TAKING YOUR DOG TO EUROPE is exciting and will be pawsome if your paperwork is in order. We plan to help you.
Last time we talked about taking your pooch on holiday in the UK. Many many of us have got very used to taking the dog to Europe. Since Brexit everything has changed. In fact it’s a bit of a minefield, so we thought we’d throw some light on the whole process.
Does My Dog Need Vaccinations To Travel?
First of all your dog has to have a rabies vaccination and cannot travel until 21 days have passed since the injection.
Unless you have an EU pet passport with an up-to-date rabies jab administered before 1st January 2021, then you will need an Animal Health Certificate to travel to the EU. It’s a 12 page document and has to be absolutely right, completed, signed and stamped by a specially licensed vet in all the right places and in the right colours. It’s very complicated and many vets have made mistakes on them, causing all sorts of problems at ferry or tunnel check-in.
Do Vets Issue Dog Travel Certificates?
Many vets have stopped issuing these certificates as they are so time-consuming and fraught with issues and it seems that those who are issuing them are charging anything between £80 and £350. It’s worth shopping around! The certificate is only valid for ten days and can only be used once, so you need to make sure you get your timing right! And you cannot be away for more than four months without renewing the AHC from overseas (another minefield).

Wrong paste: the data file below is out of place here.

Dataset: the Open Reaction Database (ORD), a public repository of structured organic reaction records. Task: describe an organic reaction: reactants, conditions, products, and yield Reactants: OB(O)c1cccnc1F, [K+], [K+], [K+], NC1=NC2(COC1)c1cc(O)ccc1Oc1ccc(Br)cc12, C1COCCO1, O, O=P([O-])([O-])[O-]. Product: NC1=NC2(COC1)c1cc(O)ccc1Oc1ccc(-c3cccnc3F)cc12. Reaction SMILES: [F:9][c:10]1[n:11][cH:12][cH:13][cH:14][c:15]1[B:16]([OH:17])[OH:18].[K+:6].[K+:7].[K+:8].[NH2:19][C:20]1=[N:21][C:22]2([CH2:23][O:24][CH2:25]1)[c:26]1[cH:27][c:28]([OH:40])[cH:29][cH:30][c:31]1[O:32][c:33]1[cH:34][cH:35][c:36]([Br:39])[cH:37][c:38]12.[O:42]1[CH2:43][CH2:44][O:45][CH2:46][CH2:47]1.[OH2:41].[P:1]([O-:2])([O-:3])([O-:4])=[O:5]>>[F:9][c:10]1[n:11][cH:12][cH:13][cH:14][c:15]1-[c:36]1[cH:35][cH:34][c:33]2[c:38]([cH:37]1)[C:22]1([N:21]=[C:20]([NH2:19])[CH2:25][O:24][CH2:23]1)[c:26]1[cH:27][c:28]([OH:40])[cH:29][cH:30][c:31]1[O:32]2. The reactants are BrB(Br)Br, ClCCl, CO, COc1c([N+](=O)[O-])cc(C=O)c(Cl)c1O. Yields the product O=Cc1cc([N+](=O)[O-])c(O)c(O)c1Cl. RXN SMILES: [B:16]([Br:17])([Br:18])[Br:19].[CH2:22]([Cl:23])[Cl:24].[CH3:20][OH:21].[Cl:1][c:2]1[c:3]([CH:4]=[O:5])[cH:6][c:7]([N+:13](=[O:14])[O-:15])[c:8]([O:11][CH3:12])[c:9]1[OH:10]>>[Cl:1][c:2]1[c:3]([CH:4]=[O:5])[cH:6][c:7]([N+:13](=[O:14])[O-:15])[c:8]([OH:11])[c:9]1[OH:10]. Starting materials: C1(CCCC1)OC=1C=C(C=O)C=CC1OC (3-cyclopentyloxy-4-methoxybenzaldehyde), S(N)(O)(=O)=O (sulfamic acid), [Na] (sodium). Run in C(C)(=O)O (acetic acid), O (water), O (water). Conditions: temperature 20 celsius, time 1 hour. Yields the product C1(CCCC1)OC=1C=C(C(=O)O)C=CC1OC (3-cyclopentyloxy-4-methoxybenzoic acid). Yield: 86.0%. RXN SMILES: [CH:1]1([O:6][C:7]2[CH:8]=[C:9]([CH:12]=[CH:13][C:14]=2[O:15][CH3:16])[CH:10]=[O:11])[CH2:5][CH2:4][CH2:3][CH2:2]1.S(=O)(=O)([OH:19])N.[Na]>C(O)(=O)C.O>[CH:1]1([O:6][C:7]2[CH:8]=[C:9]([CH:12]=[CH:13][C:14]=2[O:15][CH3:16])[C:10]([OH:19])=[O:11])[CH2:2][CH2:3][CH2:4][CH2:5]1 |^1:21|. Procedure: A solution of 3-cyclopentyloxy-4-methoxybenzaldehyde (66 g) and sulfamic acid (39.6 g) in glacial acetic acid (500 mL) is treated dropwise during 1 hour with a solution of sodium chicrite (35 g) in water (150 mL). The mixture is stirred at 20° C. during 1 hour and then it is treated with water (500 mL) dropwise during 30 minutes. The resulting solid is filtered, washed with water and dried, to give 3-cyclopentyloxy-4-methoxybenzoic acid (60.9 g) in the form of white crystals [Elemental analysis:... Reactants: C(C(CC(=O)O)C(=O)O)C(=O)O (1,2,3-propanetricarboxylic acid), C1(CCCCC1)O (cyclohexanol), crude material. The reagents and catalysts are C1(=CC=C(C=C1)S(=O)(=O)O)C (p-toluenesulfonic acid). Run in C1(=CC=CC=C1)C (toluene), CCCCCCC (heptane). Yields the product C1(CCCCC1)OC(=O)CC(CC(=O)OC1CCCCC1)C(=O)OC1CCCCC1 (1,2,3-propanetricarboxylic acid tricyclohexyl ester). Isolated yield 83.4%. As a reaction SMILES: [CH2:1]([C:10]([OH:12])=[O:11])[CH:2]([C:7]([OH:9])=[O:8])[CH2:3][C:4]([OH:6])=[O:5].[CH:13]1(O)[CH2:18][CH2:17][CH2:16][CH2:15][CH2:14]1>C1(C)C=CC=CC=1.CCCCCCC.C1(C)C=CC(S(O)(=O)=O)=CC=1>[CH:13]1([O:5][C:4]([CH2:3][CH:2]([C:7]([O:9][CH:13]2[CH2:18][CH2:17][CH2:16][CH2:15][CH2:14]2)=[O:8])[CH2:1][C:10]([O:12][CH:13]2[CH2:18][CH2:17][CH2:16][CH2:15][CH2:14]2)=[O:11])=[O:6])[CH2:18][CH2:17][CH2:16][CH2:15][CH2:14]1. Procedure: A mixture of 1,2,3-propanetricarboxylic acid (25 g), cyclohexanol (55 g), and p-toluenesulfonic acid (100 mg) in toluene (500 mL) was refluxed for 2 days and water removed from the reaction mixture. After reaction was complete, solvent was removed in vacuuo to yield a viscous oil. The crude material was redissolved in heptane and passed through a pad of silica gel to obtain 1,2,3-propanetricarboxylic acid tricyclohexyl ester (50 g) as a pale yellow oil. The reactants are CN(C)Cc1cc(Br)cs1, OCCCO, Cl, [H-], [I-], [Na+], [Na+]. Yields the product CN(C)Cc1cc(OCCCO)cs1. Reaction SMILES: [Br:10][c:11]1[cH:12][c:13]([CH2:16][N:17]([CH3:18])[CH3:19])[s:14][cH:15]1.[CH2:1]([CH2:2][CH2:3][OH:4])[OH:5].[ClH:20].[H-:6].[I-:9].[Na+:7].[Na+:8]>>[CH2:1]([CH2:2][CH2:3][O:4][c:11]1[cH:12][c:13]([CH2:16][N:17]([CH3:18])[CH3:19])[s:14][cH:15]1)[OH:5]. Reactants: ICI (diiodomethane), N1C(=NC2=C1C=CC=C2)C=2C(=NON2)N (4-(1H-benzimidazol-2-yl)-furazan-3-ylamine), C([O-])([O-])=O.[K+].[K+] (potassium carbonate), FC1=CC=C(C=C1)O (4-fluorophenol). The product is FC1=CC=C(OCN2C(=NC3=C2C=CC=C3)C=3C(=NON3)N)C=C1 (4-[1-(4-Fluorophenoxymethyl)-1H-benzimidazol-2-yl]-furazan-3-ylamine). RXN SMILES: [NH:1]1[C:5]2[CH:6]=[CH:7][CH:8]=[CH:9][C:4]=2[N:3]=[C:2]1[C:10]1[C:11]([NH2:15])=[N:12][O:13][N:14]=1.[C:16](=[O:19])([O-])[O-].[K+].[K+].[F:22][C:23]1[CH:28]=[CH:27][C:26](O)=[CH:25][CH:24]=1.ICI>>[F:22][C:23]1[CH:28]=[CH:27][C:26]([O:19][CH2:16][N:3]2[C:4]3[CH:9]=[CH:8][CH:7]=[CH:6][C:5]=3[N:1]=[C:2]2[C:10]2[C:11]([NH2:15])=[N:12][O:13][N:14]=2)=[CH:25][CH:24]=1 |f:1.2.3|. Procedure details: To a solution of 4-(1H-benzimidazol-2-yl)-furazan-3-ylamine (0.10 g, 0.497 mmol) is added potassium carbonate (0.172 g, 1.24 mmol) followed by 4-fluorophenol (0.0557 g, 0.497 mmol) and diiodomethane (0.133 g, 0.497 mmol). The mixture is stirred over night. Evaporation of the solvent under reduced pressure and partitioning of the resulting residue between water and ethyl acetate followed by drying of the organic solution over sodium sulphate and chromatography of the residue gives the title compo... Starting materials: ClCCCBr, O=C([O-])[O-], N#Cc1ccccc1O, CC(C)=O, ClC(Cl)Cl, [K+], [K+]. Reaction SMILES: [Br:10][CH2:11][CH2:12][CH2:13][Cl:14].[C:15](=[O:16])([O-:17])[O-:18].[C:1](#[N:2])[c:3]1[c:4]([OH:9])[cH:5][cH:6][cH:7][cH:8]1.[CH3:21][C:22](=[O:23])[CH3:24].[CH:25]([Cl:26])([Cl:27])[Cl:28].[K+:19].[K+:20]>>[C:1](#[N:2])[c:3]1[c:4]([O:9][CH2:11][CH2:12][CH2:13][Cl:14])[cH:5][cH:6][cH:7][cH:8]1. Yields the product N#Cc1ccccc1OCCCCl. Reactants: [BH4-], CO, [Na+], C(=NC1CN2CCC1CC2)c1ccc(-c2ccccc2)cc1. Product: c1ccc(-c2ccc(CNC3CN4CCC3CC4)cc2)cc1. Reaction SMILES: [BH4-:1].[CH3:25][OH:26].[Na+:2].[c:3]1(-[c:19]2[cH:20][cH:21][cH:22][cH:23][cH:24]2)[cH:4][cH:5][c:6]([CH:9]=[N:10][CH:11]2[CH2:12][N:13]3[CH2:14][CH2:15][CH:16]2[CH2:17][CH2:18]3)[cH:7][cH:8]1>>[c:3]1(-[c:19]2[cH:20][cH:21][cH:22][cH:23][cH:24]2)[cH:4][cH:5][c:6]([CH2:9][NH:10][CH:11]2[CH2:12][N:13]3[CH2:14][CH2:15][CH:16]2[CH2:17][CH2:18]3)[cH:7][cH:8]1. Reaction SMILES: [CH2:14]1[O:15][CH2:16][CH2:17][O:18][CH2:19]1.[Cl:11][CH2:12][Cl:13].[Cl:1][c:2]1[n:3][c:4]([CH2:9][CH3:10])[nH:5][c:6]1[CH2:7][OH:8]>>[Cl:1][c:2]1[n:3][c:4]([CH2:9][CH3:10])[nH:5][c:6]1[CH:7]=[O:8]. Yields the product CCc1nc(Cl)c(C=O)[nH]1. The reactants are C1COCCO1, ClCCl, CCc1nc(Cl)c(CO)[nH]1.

Where Can I Get Advice to Take My Dog To Europe?
The Defra website (https://www.gov.uk/taking-your-pet-abroad) offers guidance but you need to do some research to make sure you get it right.
There are some very helpful places to look for help.
If you’re sailing with Brittany Ferries you can email your scanned Animal Health Certificate to email@example.com It’s a free service and they will check that your certificate complies. One of our customers has used it and recommends it.
Is There A Facebook Group for Pet Travel To Europe?
Yes, there is also a Facebook group called Animal Health Certificate which is very active and very helpful. Whatever your question, someone has probably asked it before so it’s worth joining this group if you want more information about the whole process.
What Do I Need To Do To Bring My Dog Into The UK?
The rules haven’t changed to get back into the UK. Your dog has to be wormed and vetted between 120 and 24 hours before arriving back in the UK. This, you’ll be delighted to hear, is a cheap and easy process and it’s not at all difficult to find a vet in the EU to do it for you. Just google and contact a vet local to where you are.
There is another option to the AHC which many people are currently using, and that is to get an EU pet passport while you are away. There is some question about whether, long-term, this will continue to be possible. For now, many people have done it and have had no problem travelling with their dog on the new passport. It’s a cheap and convenient alternative to the very expensive Animal Health Certificate and lasts for the lifetime of the dog.
You do, though, have to make absolutely sure that you always have the rabies jab boosted in the EU. Your UK vet must not write in the passport. Again, the above-mentioned Facebook group has all the information you need. One of Stagler’s customers is now the proud owner of a Spanish Pet Passport! Issued for the princely sum of 12 euros so worth investigating.
Taking your dog to Europe Is Easy
So, the family dog can still go on your Continental holiday. It’s more complicated and expensive than it used to be. It can be done and you can be sure that your dog will enjoy the new smells and experiences they encounter abroad. And, of course, don’t forget to pack their favourite antler!